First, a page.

OBKA Tutors Blog #11 – Managing a colony preparing to swarm – the Pagden method
How to manage a colony which is making preparations to swarm.
Swarming is a natural part of honeybee behaviour, it is how they reproduce. However when they swarm you lose a great deal of your foraging force, and may cause nuisance or alarm to the public, so to avoid that happening here is an explanation of how to do a simple artificial swarm which manages the bees’ instinct to find a new empty home, and manages where the bees end up.
When you inspect a colony and find queen cells are being made, there are a number of different methods you can use to avoid a swarm emerging. Essentially if you keep in mind the 3 entities in the hive of the Queen, the flying bees, and the brood, if you remove one of these entities away from the others then a swarm is averted.
Here is a simple description of the Pagden method which I use a lot.
If you consider that a prime swarm is the old Queen emerging from the hive with a large number of her flying bees looking to set up home somewhere such as a big hollow tree, then this method replicates the conditions that those bees seek but avoids the need for them to leave home to achieve it.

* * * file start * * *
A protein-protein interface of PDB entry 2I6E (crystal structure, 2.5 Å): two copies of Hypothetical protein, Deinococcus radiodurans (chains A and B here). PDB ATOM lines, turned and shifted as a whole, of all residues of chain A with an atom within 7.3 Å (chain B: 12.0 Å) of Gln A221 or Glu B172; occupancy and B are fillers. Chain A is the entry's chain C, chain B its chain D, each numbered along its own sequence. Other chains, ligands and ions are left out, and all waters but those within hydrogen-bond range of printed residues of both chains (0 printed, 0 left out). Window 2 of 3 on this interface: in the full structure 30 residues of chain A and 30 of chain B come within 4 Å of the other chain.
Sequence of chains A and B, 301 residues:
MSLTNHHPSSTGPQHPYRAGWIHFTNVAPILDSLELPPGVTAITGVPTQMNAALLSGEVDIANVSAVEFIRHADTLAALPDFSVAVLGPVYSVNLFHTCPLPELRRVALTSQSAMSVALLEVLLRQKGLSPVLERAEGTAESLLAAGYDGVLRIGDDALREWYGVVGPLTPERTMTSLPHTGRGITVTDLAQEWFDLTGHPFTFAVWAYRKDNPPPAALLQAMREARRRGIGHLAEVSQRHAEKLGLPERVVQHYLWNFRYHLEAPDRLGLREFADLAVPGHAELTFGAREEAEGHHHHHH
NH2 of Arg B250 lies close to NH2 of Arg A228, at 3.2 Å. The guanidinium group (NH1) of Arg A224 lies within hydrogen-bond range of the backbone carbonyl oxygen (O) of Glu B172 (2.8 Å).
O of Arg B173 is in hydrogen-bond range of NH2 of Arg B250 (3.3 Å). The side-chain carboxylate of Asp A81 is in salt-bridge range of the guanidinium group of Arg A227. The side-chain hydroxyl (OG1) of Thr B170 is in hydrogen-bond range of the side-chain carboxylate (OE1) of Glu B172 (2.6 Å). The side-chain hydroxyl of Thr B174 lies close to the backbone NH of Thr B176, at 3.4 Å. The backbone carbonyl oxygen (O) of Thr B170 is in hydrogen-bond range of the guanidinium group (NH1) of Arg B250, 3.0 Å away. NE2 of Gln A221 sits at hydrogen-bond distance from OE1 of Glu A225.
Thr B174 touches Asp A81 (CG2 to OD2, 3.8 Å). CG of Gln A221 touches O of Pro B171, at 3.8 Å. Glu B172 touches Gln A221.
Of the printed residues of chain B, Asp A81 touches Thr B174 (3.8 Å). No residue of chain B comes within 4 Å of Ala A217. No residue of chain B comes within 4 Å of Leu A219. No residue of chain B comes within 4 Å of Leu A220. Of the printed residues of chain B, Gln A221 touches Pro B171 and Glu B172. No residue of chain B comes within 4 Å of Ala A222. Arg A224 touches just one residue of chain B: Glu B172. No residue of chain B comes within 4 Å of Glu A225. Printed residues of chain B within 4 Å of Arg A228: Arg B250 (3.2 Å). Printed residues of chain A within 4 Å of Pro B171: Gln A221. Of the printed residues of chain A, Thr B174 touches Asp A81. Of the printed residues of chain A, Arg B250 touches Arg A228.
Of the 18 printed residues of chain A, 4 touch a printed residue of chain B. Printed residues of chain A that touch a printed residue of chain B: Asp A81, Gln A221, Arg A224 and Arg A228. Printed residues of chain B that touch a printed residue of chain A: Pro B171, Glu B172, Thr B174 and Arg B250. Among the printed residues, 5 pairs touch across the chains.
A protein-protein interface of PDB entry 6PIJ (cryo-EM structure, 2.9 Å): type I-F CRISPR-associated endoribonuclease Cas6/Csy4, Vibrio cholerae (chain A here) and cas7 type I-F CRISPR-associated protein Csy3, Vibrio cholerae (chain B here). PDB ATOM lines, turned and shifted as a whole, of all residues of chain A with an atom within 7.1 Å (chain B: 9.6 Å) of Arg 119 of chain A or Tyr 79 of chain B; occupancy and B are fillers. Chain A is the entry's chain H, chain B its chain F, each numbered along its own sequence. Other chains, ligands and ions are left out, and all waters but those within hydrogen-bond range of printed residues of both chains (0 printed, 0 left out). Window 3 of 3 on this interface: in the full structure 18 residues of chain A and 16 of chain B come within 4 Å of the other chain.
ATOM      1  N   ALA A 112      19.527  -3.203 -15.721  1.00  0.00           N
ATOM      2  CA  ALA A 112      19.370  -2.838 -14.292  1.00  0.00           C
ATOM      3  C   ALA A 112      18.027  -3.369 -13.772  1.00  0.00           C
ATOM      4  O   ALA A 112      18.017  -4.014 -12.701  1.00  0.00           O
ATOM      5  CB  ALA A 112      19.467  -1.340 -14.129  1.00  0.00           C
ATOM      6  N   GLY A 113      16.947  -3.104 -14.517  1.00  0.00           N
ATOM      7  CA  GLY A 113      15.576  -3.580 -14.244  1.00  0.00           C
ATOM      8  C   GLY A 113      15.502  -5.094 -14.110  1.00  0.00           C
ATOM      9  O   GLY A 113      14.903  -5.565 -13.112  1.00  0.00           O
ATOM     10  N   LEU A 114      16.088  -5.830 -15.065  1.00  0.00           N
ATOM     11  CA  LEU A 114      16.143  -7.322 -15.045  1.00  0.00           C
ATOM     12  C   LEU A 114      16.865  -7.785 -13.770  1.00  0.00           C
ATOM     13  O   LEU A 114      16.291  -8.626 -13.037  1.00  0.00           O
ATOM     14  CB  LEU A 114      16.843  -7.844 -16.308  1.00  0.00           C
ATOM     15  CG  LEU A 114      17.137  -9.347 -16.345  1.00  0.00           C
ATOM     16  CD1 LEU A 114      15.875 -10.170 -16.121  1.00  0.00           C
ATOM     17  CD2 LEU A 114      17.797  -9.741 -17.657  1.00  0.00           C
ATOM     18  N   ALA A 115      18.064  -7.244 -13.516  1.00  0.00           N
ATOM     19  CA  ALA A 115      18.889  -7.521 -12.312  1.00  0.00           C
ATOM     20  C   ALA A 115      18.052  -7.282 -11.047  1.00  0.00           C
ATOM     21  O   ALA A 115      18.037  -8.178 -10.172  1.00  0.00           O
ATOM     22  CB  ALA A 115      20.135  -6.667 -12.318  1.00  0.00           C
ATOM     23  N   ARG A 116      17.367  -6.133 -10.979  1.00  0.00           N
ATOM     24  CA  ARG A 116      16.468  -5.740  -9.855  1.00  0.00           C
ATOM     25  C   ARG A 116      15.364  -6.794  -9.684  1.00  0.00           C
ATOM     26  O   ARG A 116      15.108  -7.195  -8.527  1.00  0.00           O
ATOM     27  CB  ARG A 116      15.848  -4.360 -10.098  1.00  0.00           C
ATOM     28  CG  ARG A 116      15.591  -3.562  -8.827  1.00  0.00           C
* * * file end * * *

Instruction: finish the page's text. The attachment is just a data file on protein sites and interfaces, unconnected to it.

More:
Honeybees will typically swarm when queen cells(s) get capped in the colony. This will happen on day 8 from when those eggs were laid. As a new beekeeper you want to take action when you first spot that queen cells are being made, do not wait for them to be capped as that can often be too late.
You will need a second floor, brood box full of frames of foundation, crownboard, roof and stand. For this method you need to find the queen.
Here are daft pics to try and help it stick in your mind.
This pic shows your colony, complete with Queen, flyers, brood (represented by lots of c-shaped cashew nuts in a bag), and also queen cells (represented by knobbly unshelled peanuts).
Move the original brood box to the side onto your spare floor, and put the new brood box with fresh foundation in the original position. Find the queen and put her in this new box.
As the location of this hive stays the same, all the flying bees which are orientated to this position will join the queen in the fresh box. You have given them a new empty box and moved the brood away, thereby mimicking the effect of the queen and flyers landing up in a tree, but they have actually gone nowhere, so they are happy and you are happy.
The original brood box that contains the brood and the queen cells are now in a fresh location. Any bees that have already learnt how to fly will return to the old queen’s position when they next fly as that is the location to which they are already orientated.
This pic shows the outcome that you are aiming for – the queen and the flyers remain in the same location with a different brood box which is full of foundation. The brood box that contains the brood and queen cells is in a new location.
There are additional considerations, but that is the bare bones.